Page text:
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May 1955

Intravenous Treatment of Optic Neuritis: Comparison of Corticotropin and Typhoid Bacilli

Author Affiliations

From the Department of Ophthalmology, The Cleveland Clinic Foundation, and The Frank E. Bunts Educational Institute.

AMA Arch Ophthalmol. 1955;53(5):700-701. doi:10.1001/archopht.1955.00930010708013

There are many reports in the current literature on the intravenous use of corticotropin and of typhoid; however, there are no articles comparing their clinical use in ophthalmology. This study was undertaken in order to ascertain the clinical value of intravenous corticotropin (ACTH; adrenocorticotropic hormone) in comparison with that of intravenous killed typhoid bacilli in the treatment of optic neuritis: We have compared the results of treatment in two groups of patients, one in which the treatment was with corticotropin and the other in which it was with killed typhoid bacilli.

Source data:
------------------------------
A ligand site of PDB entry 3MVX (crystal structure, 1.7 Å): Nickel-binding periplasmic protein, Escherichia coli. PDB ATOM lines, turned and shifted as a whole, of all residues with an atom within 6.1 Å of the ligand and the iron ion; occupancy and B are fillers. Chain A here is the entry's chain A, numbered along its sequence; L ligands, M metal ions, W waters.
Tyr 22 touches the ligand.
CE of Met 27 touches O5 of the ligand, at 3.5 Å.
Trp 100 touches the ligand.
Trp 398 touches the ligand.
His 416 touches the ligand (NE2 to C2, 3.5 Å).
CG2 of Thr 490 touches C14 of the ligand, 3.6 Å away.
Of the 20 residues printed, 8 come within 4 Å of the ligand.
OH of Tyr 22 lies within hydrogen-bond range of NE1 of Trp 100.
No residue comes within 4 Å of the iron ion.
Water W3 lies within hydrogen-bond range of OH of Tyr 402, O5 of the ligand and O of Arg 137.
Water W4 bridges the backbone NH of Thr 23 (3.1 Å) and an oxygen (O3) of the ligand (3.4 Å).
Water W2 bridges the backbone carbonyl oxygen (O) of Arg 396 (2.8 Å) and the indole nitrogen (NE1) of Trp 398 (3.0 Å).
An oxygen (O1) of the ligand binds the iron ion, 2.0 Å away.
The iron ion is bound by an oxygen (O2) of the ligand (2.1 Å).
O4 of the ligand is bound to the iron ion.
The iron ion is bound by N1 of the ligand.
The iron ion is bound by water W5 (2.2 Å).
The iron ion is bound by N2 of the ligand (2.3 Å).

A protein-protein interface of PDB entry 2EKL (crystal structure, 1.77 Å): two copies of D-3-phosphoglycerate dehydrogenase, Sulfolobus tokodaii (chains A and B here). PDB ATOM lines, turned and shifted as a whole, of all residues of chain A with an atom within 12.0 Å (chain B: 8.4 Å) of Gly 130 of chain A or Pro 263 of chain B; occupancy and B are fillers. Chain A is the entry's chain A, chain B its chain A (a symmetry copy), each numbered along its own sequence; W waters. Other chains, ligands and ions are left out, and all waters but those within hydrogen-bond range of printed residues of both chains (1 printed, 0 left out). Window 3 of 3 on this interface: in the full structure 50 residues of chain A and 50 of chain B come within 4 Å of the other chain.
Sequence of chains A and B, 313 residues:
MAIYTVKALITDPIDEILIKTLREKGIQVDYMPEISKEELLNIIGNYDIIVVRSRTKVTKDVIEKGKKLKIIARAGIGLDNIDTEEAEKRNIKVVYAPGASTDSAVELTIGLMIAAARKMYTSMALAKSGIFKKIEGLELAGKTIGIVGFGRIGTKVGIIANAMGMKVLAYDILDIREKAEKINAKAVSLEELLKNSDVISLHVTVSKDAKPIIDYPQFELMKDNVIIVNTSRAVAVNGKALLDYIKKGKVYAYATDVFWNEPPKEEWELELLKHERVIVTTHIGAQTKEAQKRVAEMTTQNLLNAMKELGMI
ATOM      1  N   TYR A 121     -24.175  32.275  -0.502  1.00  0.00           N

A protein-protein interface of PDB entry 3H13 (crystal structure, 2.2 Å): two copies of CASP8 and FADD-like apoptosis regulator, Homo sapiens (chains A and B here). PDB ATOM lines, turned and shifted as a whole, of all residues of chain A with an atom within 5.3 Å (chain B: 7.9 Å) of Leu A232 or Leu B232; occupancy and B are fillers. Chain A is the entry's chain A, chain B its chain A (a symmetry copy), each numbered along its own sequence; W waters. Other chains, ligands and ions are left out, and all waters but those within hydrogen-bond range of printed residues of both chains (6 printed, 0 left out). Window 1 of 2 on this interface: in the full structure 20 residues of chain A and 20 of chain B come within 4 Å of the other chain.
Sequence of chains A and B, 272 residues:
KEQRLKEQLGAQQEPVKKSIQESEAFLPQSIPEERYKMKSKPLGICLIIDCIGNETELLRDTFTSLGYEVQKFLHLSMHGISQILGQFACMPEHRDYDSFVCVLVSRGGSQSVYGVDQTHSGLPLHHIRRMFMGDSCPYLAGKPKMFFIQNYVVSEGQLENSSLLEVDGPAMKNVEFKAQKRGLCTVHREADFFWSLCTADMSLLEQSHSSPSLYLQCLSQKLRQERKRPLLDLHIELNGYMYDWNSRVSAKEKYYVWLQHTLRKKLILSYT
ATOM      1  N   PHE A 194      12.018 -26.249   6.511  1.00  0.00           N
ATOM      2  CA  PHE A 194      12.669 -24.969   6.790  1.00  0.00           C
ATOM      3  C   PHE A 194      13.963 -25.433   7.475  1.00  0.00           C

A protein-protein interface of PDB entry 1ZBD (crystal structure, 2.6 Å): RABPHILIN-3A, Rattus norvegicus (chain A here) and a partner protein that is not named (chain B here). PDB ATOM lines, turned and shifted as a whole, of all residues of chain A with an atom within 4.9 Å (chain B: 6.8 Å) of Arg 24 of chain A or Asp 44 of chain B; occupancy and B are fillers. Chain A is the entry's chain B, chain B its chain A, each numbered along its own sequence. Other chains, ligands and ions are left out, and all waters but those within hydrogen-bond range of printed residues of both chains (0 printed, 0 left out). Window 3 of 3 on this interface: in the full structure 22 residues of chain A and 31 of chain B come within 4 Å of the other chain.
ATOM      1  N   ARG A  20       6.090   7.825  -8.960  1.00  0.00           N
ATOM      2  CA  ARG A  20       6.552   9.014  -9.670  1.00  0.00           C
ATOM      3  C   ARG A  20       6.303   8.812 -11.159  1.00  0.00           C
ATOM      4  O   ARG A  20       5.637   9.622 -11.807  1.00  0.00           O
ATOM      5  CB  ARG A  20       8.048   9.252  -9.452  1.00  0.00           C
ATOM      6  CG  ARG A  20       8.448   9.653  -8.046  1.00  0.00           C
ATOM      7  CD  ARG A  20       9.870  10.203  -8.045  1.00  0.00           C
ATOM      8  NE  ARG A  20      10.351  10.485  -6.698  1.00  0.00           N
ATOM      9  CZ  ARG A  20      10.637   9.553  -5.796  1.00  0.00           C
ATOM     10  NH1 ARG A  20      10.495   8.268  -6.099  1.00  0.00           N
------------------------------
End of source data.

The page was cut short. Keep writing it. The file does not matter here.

It has been shown by Olson and associates1 that nonspecific foreign protein, i. e., killed typhoid organisms, among other drugs, produces changes in the adrenal cortex which are characteristic of the general response to stress, and that the benefit derived from this form of therapy could be attributed to the release of endogenous adrenocorticotropic hormone.* The same type

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